Athrotaxis is a genus of two to three species (depending on taxonomic opinion) of conifers in the cypress family, Cupressaceae. The genus is endemic to western Tasmania, where they grow in high altitude temperate rainforests.They are medium-sized evergreen trees, reaching 10–30 m (rarely 40 m) tall and 1-1.5 m trunk diameter. The leaves are scale-like, 3–14 mm long, are borne spirally on the shoots. The cones are globose to oval, 1–3 cm diameter, with 15-35 scales, each scale with 3-6 seeds; they are mature in 7–9 months after pollination, when they open to release the seeds. The male (pollen) cones are small, and shed their pollen in early spring.They are very susceptible to bush fires, and have declined markedly in abundance due to accidental and deliberate fires since the European colonisation of Tasmania.

Athrotaxis laxifolia

Athrotaxis laxifolia is a species of Athrotaxis, endemic to Tasmania in Australia, where it grows at 1,000–1,200 m altitude.It is an evergreen coniferous tree growing to 10–20 m tall, with a trunk up to 1 m diameter. The leaves are scale-like, 4–12 mm long and 2–3 mm broad, arranged spirally on the shoots. The seed cones are oblong-globose, 15–26 mm long and 14–20 mm diameter, with 14–18 spirally-arranged scales; they are mature about six months after pollination. The pollen cones are 3–5 mm long.Its status in the wild is little-known; it is the rarest of the three species of Athrotaxis. It is in many respects intermediate between Athrotaxis cupressoides and Athrotaxis selaginoides, and it is strongly suspected of being a natural hybrid between these two; however, genetic evidence for this is inconclusive.Away from its native range, it is occasionally cultivated as an ornamental tree in northwestern Europe. Despite being the rarest of the three in the wild, it is the most frequently planted Athrotaxis in cultivation, though still only seen in major collections; trees in Ireland have reached 20 m tall.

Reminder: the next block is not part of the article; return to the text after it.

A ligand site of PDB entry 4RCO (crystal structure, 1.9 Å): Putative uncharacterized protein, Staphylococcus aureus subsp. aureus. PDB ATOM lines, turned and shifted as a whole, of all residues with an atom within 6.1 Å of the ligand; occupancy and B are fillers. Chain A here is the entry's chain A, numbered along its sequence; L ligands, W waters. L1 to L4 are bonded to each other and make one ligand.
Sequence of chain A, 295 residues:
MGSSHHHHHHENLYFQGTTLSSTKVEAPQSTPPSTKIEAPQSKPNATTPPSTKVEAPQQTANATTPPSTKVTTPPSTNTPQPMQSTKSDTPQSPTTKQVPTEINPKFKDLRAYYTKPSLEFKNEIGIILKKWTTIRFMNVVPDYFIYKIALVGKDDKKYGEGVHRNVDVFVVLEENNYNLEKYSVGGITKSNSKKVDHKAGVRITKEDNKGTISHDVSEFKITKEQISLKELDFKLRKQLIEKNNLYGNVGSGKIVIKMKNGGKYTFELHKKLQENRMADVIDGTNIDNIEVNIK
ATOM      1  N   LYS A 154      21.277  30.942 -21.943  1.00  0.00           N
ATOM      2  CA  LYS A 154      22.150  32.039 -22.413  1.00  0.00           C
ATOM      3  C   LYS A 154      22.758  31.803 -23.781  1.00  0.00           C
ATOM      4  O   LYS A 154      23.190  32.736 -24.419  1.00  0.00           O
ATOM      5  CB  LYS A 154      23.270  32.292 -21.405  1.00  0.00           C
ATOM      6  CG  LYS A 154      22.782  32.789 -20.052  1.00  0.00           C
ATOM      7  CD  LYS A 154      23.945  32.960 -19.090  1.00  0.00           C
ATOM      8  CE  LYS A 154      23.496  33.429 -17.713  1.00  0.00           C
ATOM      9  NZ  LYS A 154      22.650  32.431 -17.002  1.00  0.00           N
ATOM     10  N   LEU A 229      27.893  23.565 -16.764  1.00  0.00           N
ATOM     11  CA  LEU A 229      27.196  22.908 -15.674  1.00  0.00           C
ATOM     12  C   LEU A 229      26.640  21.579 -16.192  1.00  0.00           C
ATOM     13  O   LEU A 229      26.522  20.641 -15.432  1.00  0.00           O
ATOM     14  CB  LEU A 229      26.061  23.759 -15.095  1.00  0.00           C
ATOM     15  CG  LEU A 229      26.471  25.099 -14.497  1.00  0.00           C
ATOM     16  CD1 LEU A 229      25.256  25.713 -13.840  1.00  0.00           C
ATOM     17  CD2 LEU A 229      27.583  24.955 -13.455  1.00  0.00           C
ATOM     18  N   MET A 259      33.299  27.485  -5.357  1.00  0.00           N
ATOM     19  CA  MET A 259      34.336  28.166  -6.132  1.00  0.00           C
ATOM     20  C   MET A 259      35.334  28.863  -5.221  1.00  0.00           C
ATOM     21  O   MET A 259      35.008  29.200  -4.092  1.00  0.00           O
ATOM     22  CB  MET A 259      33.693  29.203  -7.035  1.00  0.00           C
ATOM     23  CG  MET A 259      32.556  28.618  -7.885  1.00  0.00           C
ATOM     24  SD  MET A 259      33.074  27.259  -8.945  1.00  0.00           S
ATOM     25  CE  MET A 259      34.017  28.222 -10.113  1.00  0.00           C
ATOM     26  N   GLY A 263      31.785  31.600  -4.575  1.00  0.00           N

Athrotaxis selaginoides

Athrotaxis selaginoides is a species of Athrotaxis, endemic to Tasmania in Australia, where it grows at 400–1,120 m altitude. In its habitat in the mountains, snow in winter is very usual. It is often called King Billy Pine or King William Pine (believed to be in reference to the Tasmanian aborigine William Lanne), although it is not a true pine.It is an evergreen coniferous tree growing to 20–30 m tall, with a trunk up to 1.5 m diameter. The leaves are claw-like, 7–18 mm long and 3–4 mm broad, arranged spirally on the shoots. The seed cones are globose, 15–30 mm diameter, with 20–30 spirally-arranged scales; they are mature about six months after pollination. The pollen cones are 4–5 mm long.The main cause of past decline has been fire, with about one third of its habitat burnt in the twentieth century. Like the other two Athrotaxis species, A. selaginoides is sensitive to fire. Another cause of past decline has been logging. The overall decline is estimated to be about 40% over the last 200 years. This is within the three generation time limit where one generation is estimated to be at least 100 years. Although 84% of forests are now in protected areas, fires still are a potential hazard. Tasmanian Government policy precludes logging of this species in and outside these protected areas.Away from its native range, it is occasionally cultivated as an ornamental tree in northwestern Europe. It succeeds in Scotland where it receives the necessary rainfalls for its good growth and produces fertile seeds there.